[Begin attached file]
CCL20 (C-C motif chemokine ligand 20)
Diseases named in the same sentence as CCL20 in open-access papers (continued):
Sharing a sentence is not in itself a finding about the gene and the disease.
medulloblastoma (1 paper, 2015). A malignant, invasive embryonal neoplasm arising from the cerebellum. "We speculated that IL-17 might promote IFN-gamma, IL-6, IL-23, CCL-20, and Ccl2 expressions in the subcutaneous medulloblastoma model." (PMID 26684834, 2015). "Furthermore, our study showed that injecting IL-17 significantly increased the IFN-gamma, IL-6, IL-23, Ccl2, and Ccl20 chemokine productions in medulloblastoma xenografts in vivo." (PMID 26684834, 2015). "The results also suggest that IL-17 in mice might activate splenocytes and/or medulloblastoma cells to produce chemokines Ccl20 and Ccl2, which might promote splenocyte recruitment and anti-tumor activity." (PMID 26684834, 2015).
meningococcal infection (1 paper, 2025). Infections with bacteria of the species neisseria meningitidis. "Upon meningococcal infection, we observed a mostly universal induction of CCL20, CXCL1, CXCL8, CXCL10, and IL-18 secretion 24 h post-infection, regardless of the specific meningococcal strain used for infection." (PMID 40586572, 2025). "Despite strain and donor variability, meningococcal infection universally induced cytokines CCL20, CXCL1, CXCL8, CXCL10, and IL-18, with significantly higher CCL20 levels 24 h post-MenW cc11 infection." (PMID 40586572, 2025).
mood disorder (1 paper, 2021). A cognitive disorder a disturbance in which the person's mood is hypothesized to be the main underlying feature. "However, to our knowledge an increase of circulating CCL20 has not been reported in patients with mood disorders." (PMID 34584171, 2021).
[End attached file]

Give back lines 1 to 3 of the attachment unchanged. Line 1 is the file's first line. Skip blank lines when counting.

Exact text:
CCL20 (C-C motif chemokine ligand 20)
Diseases named in the same sentence as CCL20 in open-access papers (continued):
Sharing a sentence is not in itself a finding about the gene and the disease.